I do think we are entering a time when the most important focus will be not to see through each other, but to see each other through.

Macon D said...

Thanks for compiling and recording these episodes. They need exposure, a bringing to the light, an airing out. I think a lot of submerged, resentful racism is going to emerge, but like a festering boil, lancing it so this stuff can come out should be healing. I hope that analogy/metaphor is accurate. I usually think that racism is instead just a "changing same," in that it always finds new, equally insidious ways of transforming itself, but I'm somewhat more hopeful than that these days.

Changeseeker said...

Welcome, Klimczaksusan. What an elegant and thoughtful response to my horrified post. I am grateful. I think my disappointment over these incidents has a lot to do with fear that the beautiful possibilities stretched out before us may somehow dissipate now like mist in the morning sun and I just couldn't bear it. But we have come this far by striding purposefully forward and we will continue to do so, if we choose.

I like your lanced boil metaphor, Macon. I'm still so mesmerized by the wisdom and savvy of Obama's campaign, I think I "forgot" that this kind of thing was inevitable. But just as he was elected anyway, we will all get past this, as well, as hurt is healed and justice prevails and decency is established. A daunting task lies ahead, but where there is breath, there is life and where there is life, there is hope.

Chocoholic said...

*sigh* This election and the reactions from some have convinced me that people just suck. I've heard racism from people I never heard it from before. I've lost respect for people because of it. I think we are going to see a lot more overt racism as a reaction to Obama being elected. At least it will prove to people racism isn't dead and we need to do something about it.

Changeseeker said...

I keep thinking the same thing, Chocoholic. It's a lot easier to make a case that racism is still alive and well when this type of thing is burst out everywhere. My personal hyper-irritant: "Obama isn't really Black; he's just half-Black." I ask 'em, "So which half is Black?"

Rethabile said...

"Good grief! What are these people thinking?"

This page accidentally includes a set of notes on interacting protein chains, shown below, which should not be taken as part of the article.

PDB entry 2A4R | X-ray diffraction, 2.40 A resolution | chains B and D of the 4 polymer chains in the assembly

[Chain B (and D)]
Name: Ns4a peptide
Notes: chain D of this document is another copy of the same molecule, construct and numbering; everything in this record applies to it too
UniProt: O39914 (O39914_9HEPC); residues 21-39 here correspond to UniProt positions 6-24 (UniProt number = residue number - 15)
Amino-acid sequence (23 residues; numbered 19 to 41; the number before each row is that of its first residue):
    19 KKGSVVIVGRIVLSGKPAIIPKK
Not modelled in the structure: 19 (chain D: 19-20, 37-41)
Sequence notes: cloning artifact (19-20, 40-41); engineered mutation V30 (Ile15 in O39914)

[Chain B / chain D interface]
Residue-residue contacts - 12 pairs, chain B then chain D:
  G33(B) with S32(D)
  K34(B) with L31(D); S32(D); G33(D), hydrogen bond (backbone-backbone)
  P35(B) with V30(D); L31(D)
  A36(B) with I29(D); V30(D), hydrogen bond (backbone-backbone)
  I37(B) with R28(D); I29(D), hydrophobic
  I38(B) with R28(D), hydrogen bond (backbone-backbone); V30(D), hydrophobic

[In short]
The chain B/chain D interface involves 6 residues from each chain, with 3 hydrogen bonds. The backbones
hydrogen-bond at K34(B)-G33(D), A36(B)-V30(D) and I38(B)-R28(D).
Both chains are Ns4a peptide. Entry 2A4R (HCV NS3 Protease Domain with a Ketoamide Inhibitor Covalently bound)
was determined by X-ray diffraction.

Visibly, they're not.

Changeseeker said...

Good morning, Rethabile. I couldn't agree with you more. In fact, I've begun to wonder if they have the capacity to think. It appears not.

Last night, my new neighbor (who I had secretly suspected of ripping down the Obama signs from my porch a couple of weeks ago) expressed horror at having heard some local say they thought we needed to hang the American flag upside down...sigh.

On the other hand, I also spoke with my 82-year-old mother, who is not only fairly quintessentially "White," but a straight-ticket Republican voter all her life, and she told me without hesitation and with great pride that SHE voted for Barack Obama. For some inexplicable reason, that thought outweighs for me all the stoopid stuff. That's how the man was elected. People like my mother. And isn't that a commentary on progress (the nay-sayers notwithstanding)?

Ohnezu said...

Technology has played an interesting role in the outcome of this election as well. On one hand it allows you (and us) to discuss the ways in which racism has corrupted the outcome of the election but it has also allowed individuals to disseminate hate; as do so most hate groups online.

On election night I received a text message from a conservative republican friend which read "Bad news: Obama is up in the polls, the good news: that will change once the white people get off work". Later in the night as the results came in and it was announced that Barack Obama had won several of my friends changed their facebook statuses to hateful racist messages against the outcome. My reaction was to delete every single person from my "friends list" who had anything remotely hateful to say. It's one thing to be bitter about an election outcome (I know I was in 2000 & 2004) but it's another thing to spread racist hate and lies.

Changeseeker said...

Thanks for reminding me about the last two elections, Ohnezu. Many of us were more than a little disappointed and even angry in 2000 and 2004. After all, the elections were stolen in one way or another and a criminal wound up in Washington. Still, we didn't talk about hanging the flag upside down or killing anybody. Which is just one more example of the differences, I guess.